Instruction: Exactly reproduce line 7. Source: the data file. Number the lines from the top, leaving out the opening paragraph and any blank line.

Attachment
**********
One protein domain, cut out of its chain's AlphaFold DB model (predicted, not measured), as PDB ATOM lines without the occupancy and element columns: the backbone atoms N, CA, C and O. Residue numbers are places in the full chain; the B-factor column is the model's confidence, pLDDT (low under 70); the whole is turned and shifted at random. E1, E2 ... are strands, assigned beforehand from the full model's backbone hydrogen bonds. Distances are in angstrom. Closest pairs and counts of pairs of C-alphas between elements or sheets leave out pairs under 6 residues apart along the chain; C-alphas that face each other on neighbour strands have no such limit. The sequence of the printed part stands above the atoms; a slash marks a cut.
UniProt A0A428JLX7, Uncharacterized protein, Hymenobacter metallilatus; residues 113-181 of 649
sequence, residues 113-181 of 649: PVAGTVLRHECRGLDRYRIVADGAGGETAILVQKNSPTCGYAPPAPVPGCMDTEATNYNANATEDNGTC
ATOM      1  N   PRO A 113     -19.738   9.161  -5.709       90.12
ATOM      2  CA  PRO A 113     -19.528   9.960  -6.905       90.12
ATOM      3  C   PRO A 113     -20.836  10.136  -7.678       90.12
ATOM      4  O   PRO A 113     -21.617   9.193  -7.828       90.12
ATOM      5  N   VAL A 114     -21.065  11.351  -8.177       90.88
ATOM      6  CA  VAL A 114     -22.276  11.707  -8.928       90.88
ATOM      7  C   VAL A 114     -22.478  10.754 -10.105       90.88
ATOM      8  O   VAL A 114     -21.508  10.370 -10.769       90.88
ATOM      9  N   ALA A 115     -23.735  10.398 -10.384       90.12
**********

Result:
ATOM      5  N   VAL A 114     -21.065  11.351  -8.177       90.88